Clearly the law has not been abolished. Clearly God’s commandments are applicable for the believer today. Clearly our obedience to Torah is how we express love for Jesus Christ our Lord. Anyone who teaches otherwise is sorely confused and gravely in error, according to Jesus Himself (Matthew 5:17-19).

Now that has been established, let’s take a closer look at just how uncomplicated keeping God’s law actually is.


Set your hearts on all the words which I testify among you today, which you shall command your children to be careful to observe—all the words of this law. 47For it is not a futile thing for you, because it is your life.

[Deuteronomy 32:46-47]

Many have endeavored to determine just exactly how many laws are contained in the Torah. Traditionally the Jewish rabbis reached a consensus that the Torah consisted of 613 laws. Others have proposed that number can be refined to around 200 basic commandments. Of course all the laws can be categorized somewhere within the original 10 Commandments, which ultimately are established upon the two most foundational laws.

Love God and love your neighbor as yourself.

And he said to him, “You shall love the Lord your God with all your heart and with all your soul and with all your mind. 38This is the great and first commandment. 39And a second is like it: You shall love your neighbor as yourself. 40On these two commandments depend all the Law and the Prophets.”

[Matthew 22:37-40]

Once again, we must remember that God’s Torah is a law of love. He desires right relationships both vertically (with God) and horizontally (with our neighbor). Every commandment God has given us to follow is for His glory, our good, and the good of others. God revealed His eternal value system to bless us, not burden us.

Still, it is difficult for many Christians to comprehend the practicality of incorporating over 600 laws into their lives. On the surface, such an endeavor seems overwhelming and exacerbating. Perhaps a little perspective will help alleviate any initial anxiety one may feel toward the Torah.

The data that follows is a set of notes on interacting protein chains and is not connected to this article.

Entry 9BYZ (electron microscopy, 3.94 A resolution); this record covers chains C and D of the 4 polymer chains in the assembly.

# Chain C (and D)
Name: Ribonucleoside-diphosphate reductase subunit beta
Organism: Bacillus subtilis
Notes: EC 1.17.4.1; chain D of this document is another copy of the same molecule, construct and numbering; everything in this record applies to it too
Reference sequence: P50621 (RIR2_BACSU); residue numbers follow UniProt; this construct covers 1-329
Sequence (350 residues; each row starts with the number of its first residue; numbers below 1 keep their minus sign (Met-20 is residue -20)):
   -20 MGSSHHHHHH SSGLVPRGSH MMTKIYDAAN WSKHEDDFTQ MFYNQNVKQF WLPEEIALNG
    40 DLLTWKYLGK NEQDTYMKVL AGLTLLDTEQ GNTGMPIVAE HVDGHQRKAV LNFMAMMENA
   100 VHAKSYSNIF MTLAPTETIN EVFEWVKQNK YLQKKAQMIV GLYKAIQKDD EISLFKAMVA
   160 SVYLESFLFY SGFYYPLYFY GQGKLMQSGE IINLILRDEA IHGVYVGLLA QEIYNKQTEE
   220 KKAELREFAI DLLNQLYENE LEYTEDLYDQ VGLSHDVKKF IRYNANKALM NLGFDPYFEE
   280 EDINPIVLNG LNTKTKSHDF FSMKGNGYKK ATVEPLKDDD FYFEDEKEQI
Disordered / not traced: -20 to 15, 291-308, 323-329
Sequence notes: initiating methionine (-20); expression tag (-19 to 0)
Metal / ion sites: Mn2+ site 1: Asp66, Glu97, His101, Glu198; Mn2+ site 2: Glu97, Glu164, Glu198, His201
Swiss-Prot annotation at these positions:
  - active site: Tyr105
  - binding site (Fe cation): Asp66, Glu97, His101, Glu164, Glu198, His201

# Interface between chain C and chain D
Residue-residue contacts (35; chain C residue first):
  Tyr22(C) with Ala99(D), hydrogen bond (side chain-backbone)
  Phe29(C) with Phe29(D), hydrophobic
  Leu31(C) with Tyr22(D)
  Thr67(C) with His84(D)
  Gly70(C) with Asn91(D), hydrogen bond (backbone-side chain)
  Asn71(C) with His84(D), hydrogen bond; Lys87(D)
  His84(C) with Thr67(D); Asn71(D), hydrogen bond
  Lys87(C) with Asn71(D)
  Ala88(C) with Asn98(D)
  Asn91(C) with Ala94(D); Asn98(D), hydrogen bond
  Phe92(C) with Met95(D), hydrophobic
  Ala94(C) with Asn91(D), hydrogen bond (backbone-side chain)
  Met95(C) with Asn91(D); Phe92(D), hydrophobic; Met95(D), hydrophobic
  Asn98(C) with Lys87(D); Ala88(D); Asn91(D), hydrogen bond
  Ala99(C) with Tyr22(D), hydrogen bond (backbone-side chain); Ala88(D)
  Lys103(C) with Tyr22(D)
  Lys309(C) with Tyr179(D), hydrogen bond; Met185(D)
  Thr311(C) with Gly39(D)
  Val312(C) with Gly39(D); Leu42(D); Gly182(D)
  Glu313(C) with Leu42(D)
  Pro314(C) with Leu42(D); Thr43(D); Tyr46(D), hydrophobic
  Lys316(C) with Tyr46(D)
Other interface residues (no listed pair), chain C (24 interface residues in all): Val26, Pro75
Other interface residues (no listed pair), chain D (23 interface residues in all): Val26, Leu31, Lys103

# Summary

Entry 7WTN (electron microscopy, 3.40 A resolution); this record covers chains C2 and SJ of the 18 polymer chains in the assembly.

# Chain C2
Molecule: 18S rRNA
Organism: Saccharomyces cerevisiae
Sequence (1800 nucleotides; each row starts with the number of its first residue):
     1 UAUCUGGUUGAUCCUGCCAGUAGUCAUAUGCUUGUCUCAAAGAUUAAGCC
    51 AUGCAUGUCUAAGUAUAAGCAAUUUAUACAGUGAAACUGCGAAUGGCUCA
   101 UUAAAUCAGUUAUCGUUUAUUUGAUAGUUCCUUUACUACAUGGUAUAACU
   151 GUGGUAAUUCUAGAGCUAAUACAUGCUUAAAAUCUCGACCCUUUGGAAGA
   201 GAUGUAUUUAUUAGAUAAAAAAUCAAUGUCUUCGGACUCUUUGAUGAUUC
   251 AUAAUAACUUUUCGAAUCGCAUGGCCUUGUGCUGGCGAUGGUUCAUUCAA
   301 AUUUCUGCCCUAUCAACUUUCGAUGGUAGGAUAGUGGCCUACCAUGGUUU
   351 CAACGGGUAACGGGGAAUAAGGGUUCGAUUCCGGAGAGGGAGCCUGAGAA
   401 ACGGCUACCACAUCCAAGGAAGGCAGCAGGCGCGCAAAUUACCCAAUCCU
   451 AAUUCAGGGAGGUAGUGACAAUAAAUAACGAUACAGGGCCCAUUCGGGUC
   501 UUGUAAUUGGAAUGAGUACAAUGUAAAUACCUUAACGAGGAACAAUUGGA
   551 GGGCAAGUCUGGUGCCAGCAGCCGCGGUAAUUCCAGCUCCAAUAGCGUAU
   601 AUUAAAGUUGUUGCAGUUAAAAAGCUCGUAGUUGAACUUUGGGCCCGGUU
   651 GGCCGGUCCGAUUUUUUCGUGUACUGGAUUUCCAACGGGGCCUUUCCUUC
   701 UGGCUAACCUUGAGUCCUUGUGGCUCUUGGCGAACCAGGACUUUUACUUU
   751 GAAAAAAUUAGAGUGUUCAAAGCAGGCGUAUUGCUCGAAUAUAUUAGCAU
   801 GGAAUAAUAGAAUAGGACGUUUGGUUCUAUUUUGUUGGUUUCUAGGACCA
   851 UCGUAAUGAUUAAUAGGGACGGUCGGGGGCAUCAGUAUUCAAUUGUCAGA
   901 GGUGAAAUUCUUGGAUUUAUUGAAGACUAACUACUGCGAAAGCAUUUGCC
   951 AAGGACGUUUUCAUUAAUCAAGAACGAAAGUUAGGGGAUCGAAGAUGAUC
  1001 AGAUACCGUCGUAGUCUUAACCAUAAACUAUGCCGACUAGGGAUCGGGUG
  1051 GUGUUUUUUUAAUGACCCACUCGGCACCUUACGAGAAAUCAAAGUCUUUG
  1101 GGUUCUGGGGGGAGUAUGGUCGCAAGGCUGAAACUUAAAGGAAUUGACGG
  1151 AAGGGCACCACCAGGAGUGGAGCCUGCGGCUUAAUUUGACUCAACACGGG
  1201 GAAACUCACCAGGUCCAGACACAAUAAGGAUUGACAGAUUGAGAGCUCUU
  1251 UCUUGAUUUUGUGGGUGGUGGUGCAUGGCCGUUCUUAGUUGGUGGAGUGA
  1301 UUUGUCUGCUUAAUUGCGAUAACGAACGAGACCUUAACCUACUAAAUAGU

Take the United States for example. Between our state and federal governments, we literally have millions of laws on the books. Yet my life is overwhelmingly unaffected by 95% of them. I’m only concerned with the ones that apply directly to me. As long as I am a law-abiding citizen, then I am a free. If I break the law, then I immediately come under the law and must face the consequences.

But I certainly don’t lose any sleep over the millions of laws that do not apply to me, nor should I. I only need to obey the laws that I’m aware of. As Paul says, “where there is no law there is no transgression” [Romans 4:15].

I approach the Torah in a very similar way. Not every one of the 613 commandments applies to me. This allows me to simply focus on obeying the ones that do, which is not difficult at all (see Deuteronomy 30:11-14). Once I understood this principle, it actually was very liberating.


What does it mean to “keep” God’s commandments? We must make a distinction between keeping God’s law and actually doing it, or practically applying it to our lives. And before you think I am playing a game of semantics, let me explain.

First, it is important to understand the definition of the Greek word “keep” — téreó: to watch over, to guard, to preserve. To keep something means that you guard it, protect it, preserve it, treasure it, or observe it. To keep a law, however, does not necessarily mean that someone is able to practically do it. To keep God’s commandments means that you love, treasure, and guard Torah in principle, while not always applying the law in practice.